Joe Lieberman Predicts Pompeo at State Will be a ‘Strong Ally’ of a Free Iran

By Patrick Goodenough | March 16, 2018 | 4:23am EDT
President Trump has nominated CIA Director Mike Pompeo, seen here testifying before the Senate Intelligence Committee at his confirmation hearing in January 2017, as secretary of state. (Screen capture: YouTube)

(CNSNews.com) – Former Democratic Sen. Lieberman expressed enthusiasm Thursday about President Trump’s nomination of Mike Pompeo to head the State Department, calling the CIA director “tremendously gifted” and a likely ally in the cause for a free Iran.

“I take great heart and encouragement from [Trump’s] nomination of Mike Pompeo to be the next secretary of state,” Lieberman told an Iranian new year (Nowruz) event on Capitol Hill, according to provided transcripts.

“I know Mike. He’s a tremendously gifted person. On the question of Iran, he understands the threat they represent to our security and to our values,” he said, adding that he believes Pompeo “will be a strong ally of our cause.”     

Protests that erupted last December in the Iranian city of Mashhad and spread quickly across the country featured prominently at Thursday’s event, which was sponsored by the Organization of Iranian American Communities.

Speakers including lawmakers from both sides of the aisle voiced support for the “uprising” and voiced optimism about a future democratic Iran.

Lieberman said the recent protests differ from past ones because they are widespread, have tapped into anger over corruption, inequality and the regime’s foreign policy spending priorities – and because unlike the protests of 2009, they have drawn support from the U.S. government.

The 2009 protests – which began after the disputed re-election of Mahmoud Ahmadinejad – had been a clash between different political strains in the government, the ayatollahs against so-called moderates, he said.

“This time, it really was the people against the government,” he argued, citing slogans and chants condemning the regime for its involvement in Syria while people at home were in need.

Former Democratic Sen. Joe Lieberman serves as chairman of United Against a Nuclear Iran. (Screen capture: YouTube)

Lieberman called “extraordinary” the protestors’ shouts of “Death to Rouhani, Death to Khamenei,” which he contrasted to “the regime’s chant of ‘Death to America, Death to Israel.’”

Another major difference between the 2009 and 2017/18 protests was the differing responses of the Obama and Trump administrations.

“Unlike 2009 when the government of the United States – after all the greatest democracy in the world, believing in the principles which we do – turned away from the protest, I think because of the almost blinding focus that the administration had on securing the Iran nuclear agreement; this time the administration of the U.S. stood with the people, with the protestors, against the regime,” he said.

“And so too did and are members of both political parties in Congress,” Lieberman added, noting that participants at the Nowruz event included Democratic Sen. Ben Cardin (Md.) and Republican Sen. John Boozman (Ark.).

“They represent the bipartisan support for the people of Iran and their freedom. Why? Because Iran not only threatens our security, it demeans our values and offends them as well.”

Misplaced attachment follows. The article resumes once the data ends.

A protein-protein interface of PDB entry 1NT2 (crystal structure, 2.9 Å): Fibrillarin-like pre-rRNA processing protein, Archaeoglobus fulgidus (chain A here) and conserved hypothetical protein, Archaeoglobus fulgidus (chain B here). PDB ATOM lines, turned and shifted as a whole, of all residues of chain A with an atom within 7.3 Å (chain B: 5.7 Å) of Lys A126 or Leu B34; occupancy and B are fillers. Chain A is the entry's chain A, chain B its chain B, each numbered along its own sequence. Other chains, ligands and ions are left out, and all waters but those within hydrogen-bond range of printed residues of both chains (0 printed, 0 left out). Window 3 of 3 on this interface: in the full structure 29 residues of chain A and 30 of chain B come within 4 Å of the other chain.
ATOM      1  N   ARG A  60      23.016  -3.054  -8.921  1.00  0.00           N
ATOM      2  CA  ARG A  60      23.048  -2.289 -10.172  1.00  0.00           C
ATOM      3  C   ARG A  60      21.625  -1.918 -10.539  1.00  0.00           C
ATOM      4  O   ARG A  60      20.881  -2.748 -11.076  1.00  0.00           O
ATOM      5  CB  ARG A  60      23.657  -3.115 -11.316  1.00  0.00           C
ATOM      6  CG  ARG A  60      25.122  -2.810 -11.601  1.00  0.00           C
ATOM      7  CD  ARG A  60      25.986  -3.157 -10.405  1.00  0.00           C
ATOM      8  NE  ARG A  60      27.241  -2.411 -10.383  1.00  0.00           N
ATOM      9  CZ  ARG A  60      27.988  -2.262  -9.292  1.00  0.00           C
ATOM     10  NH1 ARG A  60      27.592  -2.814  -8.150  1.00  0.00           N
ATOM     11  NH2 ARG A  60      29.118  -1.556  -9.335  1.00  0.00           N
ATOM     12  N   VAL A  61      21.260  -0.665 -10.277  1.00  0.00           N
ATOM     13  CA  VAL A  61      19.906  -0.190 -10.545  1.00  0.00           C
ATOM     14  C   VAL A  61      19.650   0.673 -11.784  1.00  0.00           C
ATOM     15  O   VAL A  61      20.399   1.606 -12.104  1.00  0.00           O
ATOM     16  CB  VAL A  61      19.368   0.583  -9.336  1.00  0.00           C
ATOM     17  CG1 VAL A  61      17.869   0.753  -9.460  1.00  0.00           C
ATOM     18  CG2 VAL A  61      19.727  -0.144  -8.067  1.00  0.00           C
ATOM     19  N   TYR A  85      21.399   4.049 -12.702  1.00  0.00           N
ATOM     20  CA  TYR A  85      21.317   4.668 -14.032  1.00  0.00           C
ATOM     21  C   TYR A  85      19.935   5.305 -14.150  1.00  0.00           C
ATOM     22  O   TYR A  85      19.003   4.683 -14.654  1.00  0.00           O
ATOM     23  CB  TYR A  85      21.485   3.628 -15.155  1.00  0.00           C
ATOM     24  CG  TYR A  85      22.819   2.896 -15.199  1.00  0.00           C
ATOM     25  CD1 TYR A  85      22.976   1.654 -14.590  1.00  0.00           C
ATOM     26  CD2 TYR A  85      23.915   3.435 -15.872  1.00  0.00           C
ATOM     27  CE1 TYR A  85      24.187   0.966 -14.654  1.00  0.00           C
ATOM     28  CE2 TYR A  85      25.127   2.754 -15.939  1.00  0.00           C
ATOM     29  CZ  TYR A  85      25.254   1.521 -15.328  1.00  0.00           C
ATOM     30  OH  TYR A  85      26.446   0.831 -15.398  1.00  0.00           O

Lieberman, a former Democratic and later independent senator from Connecticut, chairs the advisory board of United Against a Nuclear Iran, a bipartisan group opposed to the Iran nuclear deal.

‘Squandered billions of dollars on foreign adventures’

In his brief remarks at the event, Cardin also mentioned Pompeo, saying he has spoken to the secretary of state-nominee and would do so again next week.

“I want to make sure that the secretary of state will always represent our values and standup for human rights globally,” he said. “That’s particularly important today for the future of Iran.”

In a video message to the event, leader of the exiled National Council of Resistance of Iran (NCRI) opposition group, Maryam Rajavi, said the recent protests made clear that Iranians reject “all factions within the regime.”

“The uprising took place in all Iranian provinces,” she said. “It focused on the regime’s overthrow. The protesters targeted the centers of suppression. They also rejected the regime’s export of fundamentalism and war to the region.”

Mitchell Reiss, who served in the George W. Bush State Department as special envoy for the Northern Ireland peace process, said the recent protests differed from previous ones in that they involved all sectors of society, including the farmers and the poor – “those elements of society that the regime has always counted on as its bedrock of support.”

“They’re protesting the lack of clean drinking water and a lack of economic opportunity and of course they’re also protesting a lack of freedom and human dignity,” he said.

Reiss predicted the protests, which have spread across the nation, would continue, “because this regime is both unwilling and unable to address these legitimate grievances.”

“This regime is riddled with corruption and economic mismanagement. It has squandered billions of dollars on foreign adventures that could be used to help the Iranian people and it’s sent its young men off to fight and die overseas for causes that the Iranian people do not support.”

Reiss also acknowledged Trump’s approach.

“We have a president in the White House who is willing to try many policies that his predecessors had been unwilling to try,” he said. “I doubt that he will be intimidated by the ayatollahs.”

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